There’s something about Justin Vernon’s falsetto. It’s fragile but piercing, feathery but pointed, especially when coupled with his cryptic verses hinting at some sort of loss. Vernon first introduced us to this rawness with his band, Bon Iver, in 2008 with For Emma, Forever Ago, in which he crooned in songs like “Flume” and “Blindsided” over simple acoustic guitar, paced by steady bass drum beats.
With Bon Iver’s new album 22, A Million, the band makes a musical 180, assuming an electronic sound and deliberately distorting, processing and reprocessing Vernon’s voice. If Bon Iver in 2008 was sad — Vernon wrote For Emma, Forever Ago after the breakup of his previous band, the end of a relationship and a bout of mononucleosis in his father’s remote hunting cabin in northern Wisconsin — 22, A Million presents Vernon as a shell of his former self, the band’s sound layered and distant. It’s not Vernon cratered and completely helpless, though; there’s a hopefulness to the tracks on 22, A Million, perhaps signaling a change in direction.
This distance may be unexpected, but if you listen closely to even Bon Iver’s earliest tracks, the band was never just about a simple sound. Experimentation was always brimming; “Flume” is punctuated by a fast vibrato created with a magnetic EBow and “Minnesota, WI” off Bon Iver shakes with a fuzz-bass line. 22, A Million is just a culmination of Vernon’s efforts, and an absolutely haunting and successful culmination at that.
“22 (OVER S∞∞N)” opens the album with a cyclical, choral loop over which Vernon sings, “Where you gonna look for confirmation?” Another warbly voice joins him in conversation, cutting in with, “It might be over soon, two two,” throughout the song. According to Vernon’s close friend and collaborator Trever Hagen, two two, or 22, stands for Vernon; they are numbers that suggest duality and represent Vernon’s relationship with himself and with the rest of the world.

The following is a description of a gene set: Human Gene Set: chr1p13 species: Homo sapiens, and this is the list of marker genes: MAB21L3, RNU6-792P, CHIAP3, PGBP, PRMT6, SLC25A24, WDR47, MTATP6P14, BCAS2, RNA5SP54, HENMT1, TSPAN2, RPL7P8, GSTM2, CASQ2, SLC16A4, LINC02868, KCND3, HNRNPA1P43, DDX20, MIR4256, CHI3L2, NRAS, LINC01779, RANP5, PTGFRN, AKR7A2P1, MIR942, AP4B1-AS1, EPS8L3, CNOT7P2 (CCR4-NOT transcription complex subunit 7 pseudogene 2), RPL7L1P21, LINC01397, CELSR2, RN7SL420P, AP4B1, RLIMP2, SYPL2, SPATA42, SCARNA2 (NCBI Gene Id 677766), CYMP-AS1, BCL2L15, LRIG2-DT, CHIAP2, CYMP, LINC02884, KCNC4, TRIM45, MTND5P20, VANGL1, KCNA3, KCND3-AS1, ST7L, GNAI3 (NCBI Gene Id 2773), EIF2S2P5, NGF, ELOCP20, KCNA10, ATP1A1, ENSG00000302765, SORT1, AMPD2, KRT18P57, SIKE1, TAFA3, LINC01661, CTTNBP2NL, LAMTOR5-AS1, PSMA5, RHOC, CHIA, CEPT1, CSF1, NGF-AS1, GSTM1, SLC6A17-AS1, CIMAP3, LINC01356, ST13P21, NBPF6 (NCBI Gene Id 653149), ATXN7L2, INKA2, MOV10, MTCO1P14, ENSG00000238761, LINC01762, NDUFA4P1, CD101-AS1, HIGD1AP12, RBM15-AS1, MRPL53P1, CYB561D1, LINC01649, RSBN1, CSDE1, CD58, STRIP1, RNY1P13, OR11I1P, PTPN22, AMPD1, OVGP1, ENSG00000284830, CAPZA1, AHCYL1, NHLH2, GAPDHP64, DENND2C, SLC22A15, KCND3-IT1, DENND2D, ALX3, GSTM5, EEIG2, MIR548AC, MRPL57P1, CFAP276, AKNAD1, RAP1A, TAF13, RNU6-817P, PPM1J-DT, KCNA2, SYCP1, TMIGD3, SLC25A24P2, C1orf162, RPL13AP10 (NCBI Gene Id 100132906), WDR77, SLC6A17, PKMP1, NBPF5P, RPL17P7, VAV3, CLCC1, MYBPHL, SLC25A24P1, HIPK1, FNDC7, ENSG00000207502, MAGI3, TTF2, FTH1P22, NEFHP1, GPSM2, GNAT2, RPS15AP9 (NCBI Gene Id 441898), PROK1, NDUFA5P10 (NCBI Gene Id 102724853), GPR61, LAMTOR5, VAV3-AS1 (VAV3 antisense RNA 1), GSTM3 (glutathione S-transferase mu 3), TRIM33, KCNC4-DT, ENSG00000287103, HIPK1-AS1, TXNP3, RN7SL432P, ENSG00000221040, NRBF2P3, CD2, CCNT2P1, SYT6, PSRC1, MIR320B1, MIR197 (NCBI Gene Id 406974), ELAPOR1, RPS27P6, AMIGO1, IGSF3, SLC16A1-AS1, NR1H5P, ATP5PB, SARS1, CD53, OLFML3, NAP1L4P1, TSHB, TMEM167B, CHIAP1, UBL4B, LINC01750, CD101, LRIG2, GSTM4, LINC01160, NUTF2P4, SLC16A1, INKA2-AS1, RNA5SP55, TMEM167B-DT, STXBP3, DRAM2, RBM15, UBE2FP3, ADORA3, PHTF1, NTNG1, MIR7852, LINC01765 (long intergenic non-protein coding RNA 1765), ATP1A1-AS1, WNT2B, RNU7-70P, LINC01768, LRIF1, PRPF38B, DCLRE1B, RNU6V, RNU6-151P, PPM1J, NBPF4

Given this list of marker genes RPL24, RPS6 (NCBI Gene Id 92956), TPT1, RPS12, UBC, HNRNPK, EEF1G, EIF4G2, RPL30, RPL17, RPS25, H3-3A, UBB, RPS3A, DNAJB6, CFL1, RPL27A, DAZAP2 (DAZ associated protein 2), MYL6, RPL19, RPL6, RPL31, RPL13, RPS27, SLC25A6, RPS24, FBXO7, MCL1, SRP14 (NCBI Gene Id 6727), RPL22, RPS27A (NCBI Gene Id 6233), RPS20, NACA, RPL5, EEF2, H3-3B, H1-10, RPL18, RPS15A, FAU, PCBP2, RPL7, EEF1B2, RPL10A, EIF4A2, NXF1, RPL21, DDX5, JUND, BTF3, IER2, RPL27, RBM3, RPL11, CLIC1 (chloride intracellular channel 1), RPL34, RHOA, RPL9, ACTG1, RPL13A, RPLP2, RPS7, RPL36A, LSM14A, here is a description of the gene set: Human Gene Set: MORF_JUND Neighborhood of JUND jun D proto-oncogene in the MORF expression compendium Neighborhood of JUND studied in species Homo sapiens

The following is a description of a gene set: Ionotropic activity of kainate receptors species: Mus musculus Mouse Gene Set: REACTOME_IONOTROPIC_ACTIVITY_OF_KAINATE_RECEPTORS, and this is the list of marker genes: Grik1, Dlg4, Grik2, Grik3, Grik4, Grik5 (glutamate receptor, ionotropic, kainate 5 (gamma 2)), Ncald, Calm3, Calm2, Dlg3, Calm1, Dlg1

Numbers and symbols populate 22, A Million. Every song is titled with a number, determined by Vernon and his band to have a specific significance. Recurring symbols include sigmas and infinity signs, perhaps suggesting additive and repetitive feelings and emotions in certain songs.
It’s not fully clear what the numbers and symbols mean — but I don’t think that’s a big deal. Vernon has crafted some sort of language for himself, and breaks the purity of his band’s past folk-pop genre by means of experimentation. It makes sense that in the five years since Bon Iver’s last album, Vernon has collaborated with James Blake and Kanye West. The result is something new and strangely enchanting. Bon Iver’s emotion has changed alongside the technology of the last few years, gradually becoming coated with Auto-Tune or accompanied by synthesizer to suggest an artificial, digital distancing.
“715 – CR∑∑KS” is a free-form, stripped-down digital a cappella, with no melody save for Vernon’s deformed vocoder-based warbling. The song almost feels too bare, and when you listen closely, you realize that the narrative matches the medium. “Toiling with your blood/ I remember something,” Vernon hesitantly sings, piecing together a memory of someone loved. Vernon follows in the next stanza with, “Oh, then how we gonna cry? Cause it once might not mean something?” The song is short, and ends as abruptly as it starts — no fade, just a clean cut that leaves you feeling a little cold.
Perhaps one of the greatest successes of 22, A Million is how it makes no clear distinction between what sounds are and aren’t music. It makes all the tracks real, embedded with a makeshift quality that reinforces the simple, deeply authentic nature of the album. “29 #Strafford APTS,” perhaps the strongest track on the record, starts as if Vernon is adjusting the mic or setting things down on a table. A simple acoustic guitar refrain frames the song, and Vernon’s fluttery falsetto is echoed by a bold bassline that haltingly crowds out the melody. Towards the end of the song, there is a static interference in Vernon’s voice that makes the listener grimace, and makes what he sings all the more fragile: “I hold the note/ You wrote and know/ You’ve buried all your alimony butterflies.”
The album is short, 10 songs that total just under 35 minutes. Playing it through on repeat, it’s easy to gloss over the closing track, “00000 Million.” Take the time to listen carefully — it resolves the album, bringing it to a pleasant, reassuring end. There are still hints of layering, electronic residue, but a clear piano chord progression breaks through. “When the days have no numbers/ Well it harms it harms me it harms, I’ll let it in.” Sometimes it’s hard to realize that things happen, good or bad — and it can be frustrating that you just have to let them. Vernon never really gives us a clear idea what those things are, but he doesn’t need to. We listen — and fill them in.